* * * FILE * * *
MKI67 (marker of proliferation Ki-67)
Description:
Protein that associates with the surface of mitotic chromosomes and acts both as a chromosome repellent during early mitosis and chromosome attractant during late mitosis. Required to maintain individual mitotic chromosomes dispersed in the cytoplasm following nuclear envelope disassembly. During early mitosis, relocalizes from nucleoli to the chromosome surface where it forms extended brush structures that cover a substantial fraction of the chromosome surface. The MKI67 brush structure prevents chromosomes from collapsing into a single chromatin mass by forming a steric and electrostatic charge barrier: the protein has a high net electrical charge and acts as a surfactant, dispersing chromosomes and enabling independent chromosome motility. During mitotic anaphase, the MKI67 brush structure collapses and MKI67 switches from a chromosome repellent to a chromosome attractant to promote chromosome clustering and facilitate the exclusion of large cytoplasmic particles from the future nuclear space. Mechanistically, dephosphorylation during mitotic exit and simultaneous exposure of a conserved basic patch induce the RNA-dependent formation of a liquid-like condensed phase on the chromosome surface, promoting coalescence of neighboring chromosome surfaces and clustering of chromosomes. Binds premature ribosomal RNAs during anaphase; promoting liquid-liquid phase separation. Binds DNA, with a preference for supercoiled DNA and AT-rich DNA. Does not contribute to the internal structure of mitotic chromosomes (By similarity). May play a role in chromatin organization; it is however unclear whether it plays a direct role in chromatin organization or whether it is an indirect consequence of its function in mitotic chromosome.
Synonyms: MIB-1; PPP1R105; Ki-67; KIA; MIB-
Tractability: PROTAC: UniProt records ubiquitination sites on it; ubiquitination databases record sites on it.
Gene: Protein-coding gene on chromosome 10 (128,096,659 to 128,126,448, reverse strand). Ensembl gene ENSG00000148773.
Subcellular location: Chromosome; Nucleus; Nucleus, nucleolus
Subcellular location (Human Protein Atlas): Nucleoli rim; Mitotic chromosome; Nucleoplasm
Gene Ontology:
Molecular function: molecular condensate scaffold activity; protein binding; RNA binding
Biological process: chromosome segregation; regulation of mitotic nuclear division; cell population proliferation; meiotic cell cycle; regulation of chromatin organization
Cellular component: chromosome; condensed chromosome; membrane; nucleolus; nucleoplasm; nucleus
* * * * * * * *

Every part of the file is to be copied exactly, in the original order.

MKI67 (marker of proliferation Ki-67)
Description:
Protein that associates with the surface of mitotic chromosomes and acts both as a chromosome repellent during early mitosis and chromosome attractant during late mitosis. Required to maintain individual mitotic chromosomes dispersed in the cytoplasm following nuclear envelope disassembly. During early mitosis, relocalizes from nucleoli to the chromosome surface where it forms extended brush structures that cover a substantial fraction of the chromosome surface. The MKI67 brush structure prevents chromosomes from collapsing into a single chromatin mass by forming a steric and electrostatic charge barrier: the protein has a high net electrical charge and acts as a surfactant, dispersing chromosomes and enabling independent chromosome motility. During mitotic anaphase, the MKI67 brush structure collapses and MKI67 switches from a chromosome repellent to a chromosome attractant to promote chromosome clustering and facilitate the exclusion of large cytoplasmic particles from the future nuclear space. Mechanistically, dephosphorylation during mitotic exit and simultaneous exposure of a conserved basic patch induce the RNA-dependent formation of a liquid-like condensed phase on the chromosome surface, promoting coalescence of neighboring chromosome surfaces and clustering of chromosomes. Binds premature ribosomal RNAs during anaphase; promoting liquid-liquid phase separation. Binds DNA, with a preference for supercoiled DNA and AT-rich DNA. Does not contribute to the internal structure of mitotic chromosomes (By similarity). May play a role in chromatin organization; it is however unclear whether it plays a direct role in chromatin organization or whether it is an indirect consequence of its function in mitotic chromosome.
Synonyms: MIB-1; PPP1R105; Ki-67; KIA; MIB-
Tractability: PROTAC: UniProt records ubiquitination sites on it; ubiquitination databases record sites on it.
Gene: Protein-coding gene on chromosome 10 (128,096,659 to 128,126,448, reverse strand). Ensembl gene ENSG00000148773.
Subcellular location: Chromosome; Nucleus; Nucleus, nucleolus
Subcellular location (Human Protein Atlas): Nucleoli rim; Mitotic chromosome; Nucleoplasm
Gene Ontology:
Molecular function: molecular condensate scaffold activity; protein binding; RNA binding
Biological process: chromosome segregation; regulation of mitotic nuclear division; cell population proliferation; meiotic cell cycle; regulation of chromatin organization
Cellular component: chromosome; condensed chromosome; membrane; nucleolus; nucleoplasm; nucleus